Advice: Get a Rooster!

Have you had an encounter with a hawk and your chickens?

  • Yes.

    Votes: 53 52.5%
  • No.

    Votes: 40 39.6%
  • Possibly.

    Votes: 8 7.9%

  • Total voters


5 Years
Sep 18, 2014
Hello, everyone. I have some quick advice for all of you.

Get a rooster, it's as simple as that. I know you may be hesitant because roosters can be mean and noisy, but when I say they are worth it, I mean it. Hopefully after this story, I can sway your mind.

Last week, the morning started out as normal. I got up around 6:30, let the chickens out for the day, refilled their water, and checked their food. After that, I went upstairs as normal. Around 9:00 A.M., I was sitting on my computer chair, when I heard the rooster making some strange noises. He was making a 'ba-cock" noise, and I knew it sounded kind of off, so I let it go for about two minutes. After I kept hearing it, I eventually I gave in and looked out the window.

On the deck was sitting this bird, it was the same size as one of the hens. I looked a little closer, and realized in fact, this it was not a hen. It had sharp claws and yellow feet. Its head was partially white with a curved pointy beak. I was so shocked at that moment. It seemed so surreal, because I had read about hawks attacking chickens before, but I never thought in a million years that a hawk would be after my flock.

I bolted downstairs and ran onto the deck and the hawk took off. As he was taking off, I heard one of my hens let out the loudest screech in the world and I thought for sure she was gone. When I went over the fence to check on her, she was hiding by the basement window. She looked extremely scared and stressed out. I picked her up to find that there were no claw marks of any kind on her. I believe that the hawk scared her when it flew overhead, because she was trying to hide.

One last part I must add about the rooster. I found what looked to be hawk feathers spread all across the yard. There were probably 50 hawk feathers and about three rooster feathers. I didn't witness anything, but I think he attacked the hawk and scared it onto the deck railing.

Long story short: If it weren't for the rooster, I most likely would have been there too late, and the hens would have been killed.
I think most of us would keep a roo if we were allowed to (or could get away with it). They're pretty, and they're useful, thus fulfilling my favorite quote:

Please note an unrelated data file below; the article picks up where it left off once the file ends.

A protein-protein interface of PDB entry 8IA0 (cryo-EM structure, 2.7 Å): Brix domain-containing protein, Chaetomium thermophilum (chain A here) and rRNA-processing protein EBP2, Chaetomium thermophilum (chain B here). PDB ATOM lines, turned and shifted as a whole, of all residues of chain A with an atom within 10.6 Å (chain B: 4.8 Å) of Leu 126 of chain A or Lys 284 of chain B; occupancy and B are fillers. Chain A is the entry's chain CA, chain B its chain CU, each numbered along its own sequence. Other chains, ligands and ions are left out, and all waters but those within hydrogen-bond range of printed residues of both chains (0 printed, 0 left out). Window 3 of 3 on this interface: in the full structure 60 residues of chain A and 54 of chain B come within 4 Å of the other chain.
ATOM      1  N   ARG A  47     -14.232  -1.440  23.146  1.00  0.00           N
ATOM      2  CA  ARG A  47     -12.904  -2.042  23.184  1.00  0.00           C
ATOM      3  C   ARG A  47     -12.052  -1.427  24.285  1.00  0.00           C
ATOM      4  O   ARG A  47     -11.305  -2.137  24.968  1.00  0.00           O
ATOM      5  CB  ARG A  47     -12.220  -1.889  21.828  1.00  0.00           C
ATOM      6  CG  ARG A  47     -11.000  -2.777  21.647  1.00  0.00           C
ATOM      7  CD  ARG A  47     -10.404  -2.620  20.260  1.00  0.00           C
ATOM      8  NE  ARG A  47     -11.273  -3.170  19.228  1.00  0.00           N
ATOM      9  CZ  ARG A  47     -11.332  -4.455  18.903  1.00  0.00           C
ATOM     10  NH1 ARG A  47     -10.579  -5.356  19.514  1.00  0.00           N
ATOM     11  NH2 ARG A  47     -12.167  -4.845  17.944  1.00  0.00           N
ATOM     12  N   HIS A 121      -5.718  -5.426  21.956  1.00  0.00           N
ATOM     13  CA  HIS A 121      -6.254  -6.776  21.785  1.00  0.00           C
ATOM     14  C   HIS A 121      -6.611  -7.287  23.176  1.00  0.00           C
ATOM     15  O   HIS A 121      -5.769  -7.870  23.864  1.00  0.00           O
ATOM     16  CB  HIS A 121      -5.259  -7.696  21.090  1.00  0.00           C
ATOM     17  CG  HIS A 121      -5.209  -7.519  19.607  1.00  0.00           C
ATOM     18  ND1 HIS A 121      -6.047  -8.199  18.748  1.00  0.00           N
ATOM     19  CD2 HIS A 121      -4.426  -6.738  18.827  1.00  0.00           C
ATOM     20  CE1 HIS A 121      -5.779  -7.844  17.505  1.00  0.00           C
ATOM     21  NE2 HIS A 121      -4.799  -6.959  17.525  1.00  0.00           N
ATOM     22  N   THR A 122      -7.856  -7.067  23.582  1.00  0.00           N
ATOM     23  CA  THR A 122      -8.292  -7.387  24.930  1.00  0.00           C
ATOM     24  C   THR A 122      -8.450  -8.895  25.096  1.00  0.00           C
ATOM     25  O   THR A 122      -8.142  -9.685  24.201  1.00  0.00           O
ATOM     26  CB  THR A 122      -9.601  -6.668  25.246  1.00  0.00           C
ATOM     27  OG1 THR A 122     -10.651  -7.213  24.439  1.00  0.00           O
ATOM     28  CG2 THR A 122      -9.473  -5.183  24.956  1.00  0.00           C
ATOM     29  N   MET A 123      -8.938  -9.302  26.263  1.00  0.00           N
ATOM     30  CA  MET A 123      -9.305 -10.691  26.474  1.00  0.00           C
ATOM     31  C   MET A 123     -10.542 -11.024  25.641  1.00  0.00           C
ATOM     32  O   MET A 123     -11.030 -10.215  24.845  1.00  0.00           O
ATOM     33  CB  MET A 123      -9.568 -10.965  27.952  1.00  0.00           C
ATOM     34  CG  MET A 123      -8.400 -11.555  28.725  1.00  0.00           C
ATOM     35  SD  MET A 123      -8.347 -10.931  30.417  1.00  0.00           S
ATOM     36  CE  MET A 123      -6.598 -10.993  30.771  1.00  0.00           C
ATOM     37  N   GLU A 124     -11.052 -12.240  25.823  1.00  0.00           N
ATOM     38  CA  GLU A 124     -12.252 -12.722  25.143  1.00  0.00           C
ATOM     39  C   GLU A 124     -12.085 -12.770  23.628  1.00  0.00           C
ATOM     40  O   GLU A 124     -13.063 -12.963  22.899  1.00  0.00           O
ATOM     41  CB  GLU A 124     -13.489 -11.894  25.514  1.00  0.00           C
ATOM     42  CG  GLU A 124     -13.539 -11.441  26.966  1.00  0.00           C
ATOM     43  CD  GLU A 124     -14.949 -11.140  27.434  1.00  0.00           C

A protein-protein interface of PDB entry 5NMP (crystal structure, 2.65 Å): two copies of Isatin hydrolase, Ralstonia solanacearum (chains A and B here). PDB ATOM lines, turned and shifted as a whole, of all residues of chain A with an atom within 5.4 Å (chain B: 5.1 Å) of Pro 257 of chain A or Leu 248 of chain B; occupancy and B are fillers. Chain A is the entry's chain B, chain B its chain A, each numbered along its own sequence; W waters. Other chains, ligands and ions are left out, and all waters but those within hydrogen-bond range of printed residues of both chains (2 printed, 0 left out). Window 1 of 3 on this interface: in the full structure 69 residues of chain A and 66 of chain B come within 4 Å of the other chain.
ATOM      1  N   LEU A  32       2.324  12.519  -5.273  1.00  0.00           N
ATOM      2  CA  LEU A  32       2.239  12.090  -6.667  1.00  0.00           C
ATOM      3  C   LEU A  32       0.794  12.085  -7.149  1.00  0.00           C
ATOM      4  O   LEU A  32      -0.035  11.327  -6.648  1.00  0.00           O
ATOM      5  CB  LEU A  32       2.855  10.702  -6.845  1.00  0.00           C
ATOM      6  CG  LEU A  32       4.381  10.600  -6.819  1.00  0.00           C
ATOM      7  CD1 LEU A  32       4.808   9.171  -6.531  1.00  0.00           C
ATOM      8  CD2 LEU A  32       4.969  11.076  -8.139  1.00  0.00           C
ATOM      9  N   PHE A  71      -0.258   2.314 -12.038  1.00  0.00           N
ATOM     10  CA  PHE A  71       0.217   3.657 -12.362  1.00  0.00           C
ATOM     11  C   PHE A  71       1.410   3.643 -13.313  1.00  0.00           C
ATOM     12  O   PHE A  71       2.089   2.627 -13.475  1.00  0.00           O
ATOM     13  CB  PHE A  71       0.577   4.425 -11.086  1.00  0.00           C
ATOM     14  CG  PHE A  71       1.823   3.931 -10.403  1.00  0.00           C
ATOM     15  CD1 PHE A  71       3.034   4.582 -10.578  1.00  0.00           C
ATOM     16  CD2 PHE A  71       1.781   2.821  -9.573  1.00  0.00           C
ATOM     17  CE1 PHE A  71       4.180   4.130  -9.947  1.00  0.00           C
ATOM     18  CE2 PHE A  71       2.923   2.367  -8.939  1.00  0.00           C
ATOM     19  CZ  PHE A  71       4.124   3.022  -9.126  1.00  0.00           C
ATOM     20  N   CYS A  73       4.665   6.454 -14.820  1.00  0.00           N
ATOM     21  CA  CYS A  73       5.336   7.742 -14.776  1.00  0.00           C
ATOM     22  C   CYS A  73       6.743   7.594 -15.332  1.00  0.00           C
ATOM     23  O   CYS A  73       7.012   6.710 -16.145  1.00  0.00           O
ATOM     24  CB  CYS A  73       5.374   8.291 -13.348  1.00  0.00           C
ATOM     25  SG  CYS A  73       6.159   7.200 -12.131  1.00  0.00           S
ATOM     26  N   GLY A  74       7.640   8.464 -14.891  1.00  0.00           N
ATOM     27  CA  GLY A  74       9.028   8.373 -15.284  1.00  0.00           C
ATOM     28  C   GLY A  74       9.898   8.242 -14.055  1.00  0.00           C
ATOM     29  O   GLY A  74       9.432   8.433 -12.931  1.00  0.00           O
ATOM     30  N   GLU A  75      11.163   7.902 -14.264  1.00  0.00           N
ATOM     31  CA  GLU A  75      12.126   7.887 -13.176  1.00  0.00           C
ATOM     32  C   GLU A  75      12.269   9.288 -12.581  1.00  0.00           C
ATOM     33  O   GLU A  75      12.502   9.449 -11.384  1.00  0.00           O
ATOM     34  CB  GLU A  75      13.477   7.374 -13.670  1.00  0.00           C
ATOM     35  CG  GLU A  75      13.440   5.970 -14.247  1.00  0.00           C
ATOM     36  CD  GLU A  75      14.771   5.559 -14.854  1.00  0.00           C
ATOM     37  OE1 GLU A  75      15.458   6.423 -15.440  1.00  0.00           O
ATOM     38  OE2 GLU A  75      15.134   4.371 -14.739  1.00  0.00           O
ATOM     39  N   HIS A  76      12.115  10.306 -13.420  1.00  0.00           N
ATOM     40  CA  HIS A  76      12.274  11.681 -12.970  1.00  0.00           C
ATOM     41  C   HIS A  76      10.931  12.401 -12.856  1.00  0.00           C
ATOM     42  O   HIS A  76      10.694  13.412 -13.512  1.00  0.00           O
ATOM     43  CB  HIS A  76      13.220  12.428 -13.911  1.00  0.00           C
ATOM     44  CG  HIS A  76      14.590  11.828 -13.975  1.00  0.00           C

"Have nothing in your house that you do not know to be useful, or believe to be beautiful." - William Morris
Roos are usually good about protecting their girls. I have one with 17 hens, and he is constantly finding them food, warning them about predators. When he joined the flock, all of my hen fighting stopped, and he established order in the flock. He is rather intimidating, and tries to challenge me and my wife on occasion. My wife uses the electric fence to her advantage, and when roo tries to bite her shoes, he bites an electric strand instead. Roo and I have had it out many times, trying to bite my boots. I flick him back on his tail until he stops charging. He's never come at us with his spurs, and that is good, as that is step one of my recipe for chicken soup. All in all, I would not get rid of him, he brings far more good to the flock than bad.
I too have problems with the rooster attacking me. Different methods work for different roosters, but one I found effective is when the rooster runs at you, try to dodge him and pick him up. Make sure you get a tight grip, otherwise he will jump right out of your hands. I know, it may sound ridiculous picking him up when he's trying to peck you, but surprisingly it works. And I agree with you, a few pecks here and there are definitely worth the benefits that a rooster brings to the flock.
A few pecks here and there is totally different from a roo attacking you. That's a one way ticket to the stew pot in my world. Far too many good roosters out there getting culled to put up with one attacking me.
I think most of us would keep a roo if we were allowed to (or could get away with it). They're pretty, and they're useful, thus fulfilling my favorite quote:

"Have nothing in your house that you do not know to be useful, or believe to be beautiful." - William Morris
One of my favorite quotes too!
This is my first experience with raising chickens...I have 6 hens and my husband just bought a full grown beatuiful rooster to protect them...well bad boy roo is doing his job, but when I go around the coop he wants to charge me...I have to admitt it is really intimidating. At first i thoight he was just over anxious to get his food or treats...but I feel he is really trying to attack me, I took a broom with me today and had to smack him down twice then he backed off. Is this normal? Can he sense my fear? Also is it normal for the rooster to roost at night with hens?
Yes,it's normal for him to roost with his girls. I would be very concerned about his displays of aggression though. They're not dogs who can be trained. He sees you as beneath him in the pecking order and whenever you're out of order in his opinion, he'll let you know. I grew up with a roo like that and I will NEVER put up with it again.

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